The standard riposte to arguments like the one in the article is "well, then someone would pay their workers better and make more money, and those firms would come to dominate."
The response to the response is something like, "managers are being paid in non-pecuniary status benefits via underpaying their underlings, in a way that reduces total firm output, and there are coordination & principal/agent problems in getting management to agree not to be compensated in this way".
Not only would they, they do. Google, Apple, Facebook, Wall St etc pay people well, and are very profitable. However, paying more allows an employer to hire different workers.
Paying the same people more is completely different.
If you hire knowledge workers and pay them the bare minimum living costs, they will struggle in their personal lives.
They'll have to do things themselves that they could otherwise pay professionals to do, they'll have longer commutes, or if they're a miserly type they'll be dissatisfied with the feeling of 'working to live' rather than to build for the future.
That holds whether they're rockstars or barely capable of doing the job. Up to a point, paying too little is like running your car with diluted fuel.
In the past I've had jobs with a low salary that were fine until the workload increased.
When that happens, the shortcuts that you could take on a high wage (flat instead of house share, living closer to work, paying for lunch rather than making it, owning and running a car, laundry/ironing in a customer facing environment, etc ...) are not possible. Sleep, diet, exercise start to suffer.
That's the real issue in my mind - some employers just seem blinded to the fact that they're pushing people away. It doesn't matter how loyal an employee is - humans have running costs (both in terms of time and money), and employment adds to those running costs.
Your intentional exaggeration aside, I would be very surprised if most Trader Joe's and Starbucks employees didn't have some college.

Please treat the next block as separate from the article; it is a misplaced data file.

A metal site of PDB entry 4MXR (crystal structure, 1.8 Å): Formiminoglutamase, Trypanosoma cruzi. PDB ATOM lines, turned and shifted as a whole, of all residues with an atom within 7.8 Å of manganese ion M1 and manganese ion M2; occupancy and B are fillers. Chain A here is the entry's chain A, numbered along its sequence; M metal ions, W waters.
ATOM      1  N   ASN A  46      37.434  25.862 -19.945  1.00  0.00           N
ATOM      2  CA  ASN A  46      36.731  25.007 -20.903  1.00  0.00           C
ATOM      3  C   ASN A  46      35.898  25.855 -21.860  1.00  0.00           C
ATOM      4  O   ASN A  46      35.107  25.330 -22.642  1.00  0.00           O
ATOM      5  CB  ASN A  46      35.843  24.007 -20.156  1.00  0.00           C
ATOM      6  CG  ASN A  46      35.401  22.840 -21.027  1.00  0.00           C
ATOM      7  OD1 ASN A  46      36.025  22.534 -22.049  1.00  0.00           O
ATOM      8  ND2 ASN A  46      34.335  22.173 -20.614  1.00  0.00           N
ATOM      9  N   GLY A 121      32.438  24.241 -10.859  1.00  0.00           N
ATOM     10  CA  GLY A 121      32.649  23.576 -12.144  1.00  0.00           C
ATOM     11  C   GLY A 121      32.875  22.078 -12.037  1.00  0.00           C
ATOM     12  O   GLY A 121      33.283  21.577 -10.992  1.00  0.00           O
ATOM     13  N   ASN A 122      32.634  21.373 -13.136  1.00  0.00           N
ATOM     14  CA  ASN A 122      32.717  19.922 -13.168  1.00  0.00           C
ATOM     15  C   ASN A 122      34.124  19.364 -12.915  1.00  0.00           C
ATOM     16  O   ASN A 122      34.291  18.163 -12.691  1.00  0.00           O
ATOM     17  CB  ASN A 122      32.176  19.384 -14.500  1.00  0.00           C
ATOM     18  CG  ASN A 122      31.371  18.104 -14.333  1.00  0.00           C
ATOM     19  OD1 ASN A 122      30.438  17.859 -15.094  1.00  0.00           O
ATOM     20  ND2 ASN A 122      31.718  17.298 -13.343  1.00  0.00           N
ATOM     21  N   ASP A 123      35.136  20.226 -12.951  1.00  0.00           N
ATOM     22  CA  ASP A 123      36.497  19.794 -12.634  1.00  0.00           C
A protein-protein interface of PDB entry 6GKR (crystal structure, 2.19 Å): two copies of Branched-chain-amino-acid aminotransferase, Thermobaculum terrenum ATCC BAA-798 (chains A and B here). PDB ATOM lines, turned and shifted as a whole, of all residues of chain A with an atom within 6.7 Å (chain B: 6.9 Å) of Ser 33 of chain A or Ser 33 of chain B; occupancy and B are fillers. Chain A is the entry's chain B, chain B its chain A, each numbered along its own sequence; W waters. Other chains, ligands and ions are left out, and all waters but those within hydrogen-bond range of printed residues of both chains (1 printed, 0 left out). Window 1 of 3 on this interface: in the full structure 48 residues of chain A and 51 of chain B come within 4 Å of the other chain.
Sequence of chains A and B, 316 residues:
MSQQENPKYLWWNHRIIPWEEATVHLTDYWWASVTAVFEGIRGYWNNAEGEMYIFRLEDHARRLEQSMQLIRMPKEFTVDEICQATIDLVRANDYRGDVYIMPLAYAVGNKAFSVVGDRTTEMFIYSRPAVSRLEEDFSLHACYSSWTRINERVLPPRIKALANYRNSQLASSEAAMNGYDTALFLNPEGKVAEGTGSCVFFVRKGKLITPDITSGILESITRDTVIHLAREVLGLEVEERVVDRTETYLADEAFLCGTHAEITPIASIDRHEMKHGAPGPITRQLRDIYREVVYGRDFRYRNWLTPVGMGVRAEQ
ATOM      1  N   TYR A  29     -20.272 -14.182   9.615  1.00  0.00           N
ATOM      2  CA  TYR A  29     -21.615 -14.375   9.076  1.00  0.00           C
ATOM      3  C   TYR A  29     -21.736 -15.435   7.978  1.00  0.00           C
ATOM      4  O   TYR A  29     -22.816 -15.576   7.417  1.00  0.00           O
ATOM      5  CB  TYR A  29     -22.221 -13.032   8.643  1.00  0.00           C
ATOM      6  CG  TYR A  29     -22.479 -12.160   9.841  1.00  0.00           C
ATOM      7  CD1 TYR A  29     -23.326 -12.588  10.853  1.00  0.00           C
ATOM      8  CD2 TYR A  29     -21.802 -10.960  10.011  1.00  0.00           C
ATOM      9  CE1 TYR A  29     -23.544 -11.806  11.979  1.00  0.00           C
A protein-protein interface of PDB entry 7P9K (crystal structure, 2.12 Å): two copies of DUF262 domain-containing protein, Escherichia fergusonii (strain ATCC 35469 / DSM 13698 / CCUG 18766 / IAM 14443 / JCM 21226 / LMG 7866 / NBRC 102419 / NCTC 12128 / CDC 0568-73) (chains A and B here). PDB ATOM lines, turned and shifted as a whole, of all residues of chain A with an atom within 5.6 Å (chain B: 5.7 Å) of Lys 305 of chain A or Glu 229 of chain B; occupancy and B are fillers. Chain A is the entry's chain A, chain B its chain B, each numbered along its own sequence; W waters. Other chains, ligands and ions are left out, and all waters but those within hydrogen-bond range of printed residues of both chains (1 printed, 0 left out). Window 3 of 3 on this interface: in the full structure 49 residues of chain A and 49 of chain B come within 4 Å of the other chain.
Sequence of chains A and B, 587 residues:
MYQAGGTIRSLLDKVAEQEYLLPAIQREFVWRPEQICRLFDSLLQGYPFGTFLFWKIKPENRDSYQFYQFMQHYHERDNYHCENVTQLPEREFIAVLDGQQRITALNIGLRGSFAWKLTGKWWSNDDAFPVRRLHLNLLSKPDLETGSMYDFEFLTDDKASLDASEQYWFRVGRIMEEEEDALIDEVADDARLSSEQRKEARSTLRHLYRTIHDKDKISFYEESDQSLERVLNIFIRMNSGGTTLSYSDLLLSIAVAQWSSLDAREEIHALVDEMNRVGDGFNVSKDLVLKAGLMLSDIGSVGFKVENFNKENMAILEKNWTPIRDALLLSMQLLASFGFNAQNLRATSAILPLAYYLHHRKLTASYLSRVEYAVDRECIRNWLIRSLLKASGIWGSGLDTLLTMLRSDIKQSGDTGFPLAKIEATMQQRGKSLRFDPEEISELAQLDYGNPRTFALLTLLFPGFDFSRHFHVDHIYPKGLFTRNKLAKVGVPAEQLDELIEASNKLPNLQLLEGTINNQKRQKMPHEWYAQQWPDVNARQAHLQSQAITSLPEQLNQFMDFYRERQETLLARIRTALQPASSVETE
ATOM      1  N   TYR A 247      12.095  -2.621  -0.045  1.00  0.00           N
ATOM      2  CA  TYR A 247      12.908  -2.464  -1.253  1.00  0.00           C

To the extent that there is classism, it is in the people at Trader Joe's and Starbucks doing hiring, and the customers that these companies cater to when they making these hiring decisions. Not me for documenting the facts.
The American variant of classism is more amusing than average to be sure.
That may be true, but managers are also paid in a way that hurts them directly if they reduce the firm's value like that (options, equity). So then it becomes a question of which effect dominates, and it seems like a highly extraordinary claim to say that the "non-pecuniary status benefit" comes out on top.
Perhaps there's a systematic bias that causes managers to think they're maximizing value by underpaying workers, even if they aren't really.
This assumes that workers, firms, and managers are all economically rational agents. Doing so not only overlooks all the findings of behavioral economics and social psychology, but also ignores the major role of ideology in shaping the modern workplace. People mistreat workers because they take their thinking on labor relations from an ideologically-tinted worldview in which you have to mistreat workers to make the economy go -- whether it's conforming to the archetypes has nothing to do with whether it's economically rational.
Software patents, non-competes and NDAs often prevent this. I suppose that is the point of all of them.